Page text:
You likely think of a nursing home as a place that offers a service, similar to a hospital, with a focus on helping people who need it most. You imagine that the staff is inspired by a desire to make other people's lives better every day.
Nursing home abuse and neglect are two things that you never want to have to deal with. When you entrust your loved one's care to another party, you expect that they will provide fair services to your loved ones and help when it's needed. After all, that's what nurses and providers are paid to do.
In nursing homes, there are two negative things that can happen: abuse and neglect. Abuse is typically seen as an intentional act, whereas neglect occurs because an elder is not being treated or taken care of due to oversights or mistakes. However, the terms can actually be interchanged and may refer to the same kinds of situations.
Nursing home abuse and neglect are not quite the same thing in most people's minds. Abuse feels like it is aggressive or violent, while neglect is complete insensitivity to another person's needs. In either case, any action that leads to the harm of an elderly person in a nursing home could be called abuse or neglect.
Are you wondering if it's time to move your loved one into a nursing home? Maybe you feel like they need assistance, but you're just not sure if they're old enough yet.
As you may suspect, the reality of nursing home abuse is that abuse and neglect are often underreported in nursing homes. Patients may fear retaliation, people may not know that their loved ones are suffering and even the staff may attempt to cover up wrongdoing.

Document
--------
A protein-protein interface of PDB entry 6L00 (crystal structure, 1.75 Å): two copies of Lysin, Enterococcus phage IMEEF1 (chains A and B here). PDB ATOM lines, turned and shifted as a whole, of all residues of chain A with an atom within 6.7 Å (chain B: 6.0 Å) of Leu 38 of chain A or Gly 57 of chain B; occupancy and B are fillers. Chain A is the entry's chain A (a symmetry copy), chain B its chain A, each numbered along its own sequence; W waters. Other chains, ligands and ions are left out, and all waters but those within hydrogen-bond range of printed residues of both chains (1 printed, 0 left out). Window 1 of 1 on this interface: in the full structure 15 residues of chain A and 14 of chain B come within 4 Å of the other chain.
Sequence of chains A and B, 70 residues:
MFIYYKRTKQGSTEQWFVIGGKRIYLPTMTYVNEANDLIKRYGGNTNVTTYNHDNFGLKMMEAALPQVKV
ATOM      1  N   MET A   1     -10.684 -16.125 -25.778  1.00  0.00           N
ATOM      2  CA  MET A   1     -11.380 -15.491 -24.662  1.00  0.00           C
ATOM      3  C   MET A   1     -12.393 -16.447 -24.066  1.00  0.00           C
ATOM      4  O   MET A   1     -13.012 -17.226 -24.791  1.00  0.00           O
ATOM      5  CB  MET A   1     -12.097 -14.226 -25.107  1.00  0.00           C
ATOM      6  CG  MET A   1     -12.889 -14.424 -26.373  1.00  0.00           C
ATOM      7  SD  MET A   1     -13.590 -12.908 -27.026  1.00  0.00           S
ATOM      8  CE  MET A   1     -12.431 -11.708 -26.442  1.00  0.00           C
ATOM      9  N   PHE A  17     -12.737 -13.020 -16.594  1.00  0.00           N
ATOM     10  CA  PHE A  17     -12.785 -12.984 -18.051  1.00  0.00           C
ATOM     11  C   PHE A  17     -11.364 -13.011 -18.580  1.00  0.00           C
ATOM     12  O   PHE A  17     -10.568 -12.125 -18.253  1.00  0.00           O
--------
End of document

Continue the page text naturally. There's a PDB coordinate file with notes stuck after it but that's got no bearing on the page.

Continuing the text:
When you go visit your loved one in their nursing home, it does not take long to see that they're not happy. What you don't know is why. They won't or can't tell you. That can be an issue when the elderly have degenerative brain diseases and similar disorders. Therefore, you have to figure it out on your own.
You want your loved one to receive the best possible care anytime they need assistance. This includes when they have to move into assisted living or a nursing home. They're not capable of doing everything for themselves any longer, so you expect those you pay for their care to provide it happily.
Nursing home abuse is a problem that is sometimes hidden. It can be hard to quantify how often it happens because it isn't always reported. People may fear facing repercussions if they report the abuse, and others may not have the capability to report abuse.
There is never a time when a nursing home should be using medications to sedate patients when they're just trying to make their jobs easier. Patients are people, and they shouldn't be "managed" with their medications.